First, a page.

“The wall’s going to get built, folks. In case anybody has any questions, the wall’s going to get built,” Trump told reporters at a photo opportunity during a roundtable with farmers. “The wall is going to get built.”

Trump said Secretary of Homeland Security John Kelly told him “we definitely, desperately need the wall.”

“And we’re going to have the wall built. I mean, I don’t know what people are talking — I watch these shows, and the pundits in the morning, they don’t know what they’re talking about,” he said. “The wall gets built, 100 percent.”

Asked when construction would begin, Trump said: “Soon.”

“We’re already preparing. We’re doing plans, we’re doing specifications, we’re doing a lot of work on the wall,” he said. “The wall is very, very important.”

“In your first term?” a reporter asked.

“Well, it’s certainly going to — yeah, yeah, sure,” Trump said. “We have plenty of time. Got a lot of time.”

White House press secretary Sean Spicer on Tuesday fervently denied that funding and the beginning of construction on President Donald Trump’s proposed wall on the United States’ border with Mexico will be delayed.

“Yesterday, President Trump reportedly said that he’s going to delay pushing the wall through. Can you just clarify what the status is?” Associated Press reporter Vivian Salama asked Spicer at his daily briefing.

“I think he tweeted about this earlier,” Spicer replied. “His priorities have not changed. There will be a wall built.”

Spicer said that there is “plenty of planning that can be done” in the current fiscal year.

“Our priorities are clear going into FY17, the remainder of budgeting for that, and we’ll continue to ask for more in FY18,” he said, referring to fiscal years 2017 and 2018.

“So it’s delayed for now,” Salama pressed.

“No, I didn’t — no, no, no, no. I never — no one said delayed. No, no,” Spicer said.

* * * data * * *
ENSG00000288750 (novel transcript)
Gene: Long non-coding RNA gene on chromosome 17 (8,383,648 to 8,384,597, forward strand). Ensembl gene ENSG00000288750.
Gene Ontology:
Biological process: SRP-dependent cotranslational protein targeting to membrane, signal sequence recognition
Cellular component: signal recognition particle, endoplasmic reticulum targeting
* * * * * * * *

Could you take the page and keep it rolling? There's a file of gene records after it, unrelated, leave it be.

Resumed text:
White House officials over the weekend signaled uncertainty as to whether Trump would be willing to sign a must-pass spending bill to avert a government shutdown if it did not include funding for his proposed border wall.

The Washington Post reported on Monday, citing an unnamed White House official, that Trump privately told conservative journalists he “was open to delaying funding for wall construction.”

White House senior adviser Kellyanne Conway said Tuesday morning that funding the wall “can happen later this year and into next year.”

Spicer appeared to remain adamant, however, telling ABC’s Jon Karl that Trump has not backed down.

Trump himself took to Twitter to exhort followers: “Don’t let the fake media tell you that I have changed my position on the WALL.”

“So is the President no longer insisting that there is money for the wall in this current appropriations bill?” Karl asked Spicer during the briefing.

“The President’s priorities are clear for FY17. There’s a lot of things that we can do in the remaining months,” Spicer said again. “And then as we go into FY18 we’ll continue to ask for more.”

“So the President is not insisting that he has money for actual construction of the wall?” Karl asked.

“Look, I’m not going to get — we are still in discussions with the House and Senate leadership. But I think the President’s been very clear that he wants a wall,” Spicer said. “He wants it done as soon as we can do it.”